There are a vast amount of patients who walk into a clinic desiring relief from their allergy issues. But what about those patients who suffer from Autoimmune diseases or Autism, also? Is there an allergy link there that the patient may not even be aware of? The National Institutes of Health (NIH) estimates up to 23.5 million Americans suffer from autoimmune disease and that the prevalence is rising. Researchers have identified 80-100 different autoimmune diseases and suspect at least 40 additional diseases of having an autoimmune basis. These diseases are chronic and can be life-threatening. Autoimmune disease is one of the top 10 leading causes of death in female children and women in all age groups up to 64 years of age. Then add Autism in it’s now epidemic and climbing rates. The Center for Disease Control (CDC) estimates 1 in 150 children are diagnosed with autism. These statistics mean that every 20 minutes another child in America is diagnosed. 
Although there is much additional treatment necessary for both autoimmune disease and autism the fact remains that allergies play a significant role in these health concerns. When a patient walks through your office door with symptoms or diagnosis of one of the over 80 various autoimmune diseases, wouldn’t it be wise to address immediately any allergies that patient may have? Autoimmune disease studies are finding the correlation of allergies triggering the disease itself. A new study by researchers at Children’s and the University of Washington (UW) identifies a connection between allergic diseases and autoimmune diseases. The study was published in the April 1 edition of Nature Immunology. “Our study implies that allergic and inflammatory diseases may actually trigger autoimmune diseases by relaxing the controls that normally eliminate newly produced, self-reactive B cells. This is important because many autoimmune diseases are caused by self-reactive antibodies produced by such B cells” said Dr. David Rawlings lead researcher and section head of Immunology at Children’s Hospital and the UW.  If an allergy can actually trigger such diseases quick implementation treating those allergies is simply basic common sense.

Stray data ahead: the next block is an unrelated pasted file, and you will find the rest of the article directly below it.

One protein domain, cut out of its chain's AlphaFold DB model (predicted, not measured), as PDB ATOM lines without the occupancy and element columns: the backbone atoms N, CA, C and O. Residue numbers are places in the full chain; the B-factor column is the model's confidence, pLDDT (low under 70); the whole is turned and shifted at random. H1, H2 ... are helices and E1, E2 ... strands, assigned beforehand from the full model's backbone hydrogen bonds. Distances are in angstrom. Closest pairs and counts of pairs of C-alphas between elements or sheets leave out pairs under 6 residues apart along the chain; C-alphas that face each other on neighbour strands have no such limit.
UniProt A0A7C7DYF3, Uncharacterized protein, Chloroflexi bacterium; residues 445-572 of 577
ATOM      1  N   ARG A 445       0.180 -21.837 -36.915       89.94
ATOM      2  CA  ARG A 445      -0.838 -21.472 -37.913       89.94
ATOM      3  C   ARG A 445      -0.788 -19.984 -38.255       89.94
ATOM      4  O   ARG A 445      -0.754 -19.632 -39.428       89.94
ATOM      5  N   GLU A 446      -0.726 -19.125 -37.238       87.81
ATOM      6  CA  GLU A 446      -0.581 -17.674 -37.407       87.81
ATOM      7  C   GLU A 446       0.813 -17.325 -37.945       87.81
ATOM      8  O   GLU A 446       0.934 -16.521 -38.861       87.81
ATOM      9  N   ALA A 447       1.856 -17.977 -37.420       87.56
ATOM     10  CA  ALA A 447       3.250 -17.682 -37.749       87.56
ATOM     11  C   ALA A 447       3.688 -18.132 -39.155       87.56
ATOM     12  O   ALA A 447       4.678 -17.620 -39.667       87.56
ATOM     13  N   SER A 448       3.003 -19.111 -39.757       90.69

In regard to autism, which not only affects a child but extends beyond to his / her family, schooling and as we are discovering; society in general every possible aspect for treatment must be considered. Therefore any allergy link needs to be addressed. Dr. Stephen M. Edelson from the Autism Research Institute writes, “People with autism are more susceptible to allergies and food sensitivities than the average person; and this is likely due to their impaired immune system. The best way to stop a reaction to a particular food substance is to remove that food from the person’s diet. Other treatments include taking nutrients to strengthen the immune system and giving the person sublingual drops, i.e., very small amount of the substance. In general, it is important that people realize that allergies and food sensitivities can affect one’s health and behavior, but these problems are treatable.” If treating these allergies is as simple as Allergy America’s sublingual drops makes it, shouldn’t every doctor offer this simple therapy as a means to help elevate symptoms in those suffering with autism?
Often we miss some of the basic measures that can produce relief from various ailments because we bypass the immediate opportunity for treatment, instead jumping ahead to tackle the greater issue. With sublingual drops, immediate treatment and recovery from a patient’s allergies not only happens, but in the case of autoimmune disease and autism, could also assist with reduction from symptoms or perhaps triggers of the disease manifesting itself.
1. American Autoimmune Related Diseases Association, Inc. (2008, November 22) Autoimmune Disease Stat Sheet
2. Children’s Hospital and Regional Medical Center of Seattle (2007, April 6). Connection Between Allergic Diseases And Autoimmune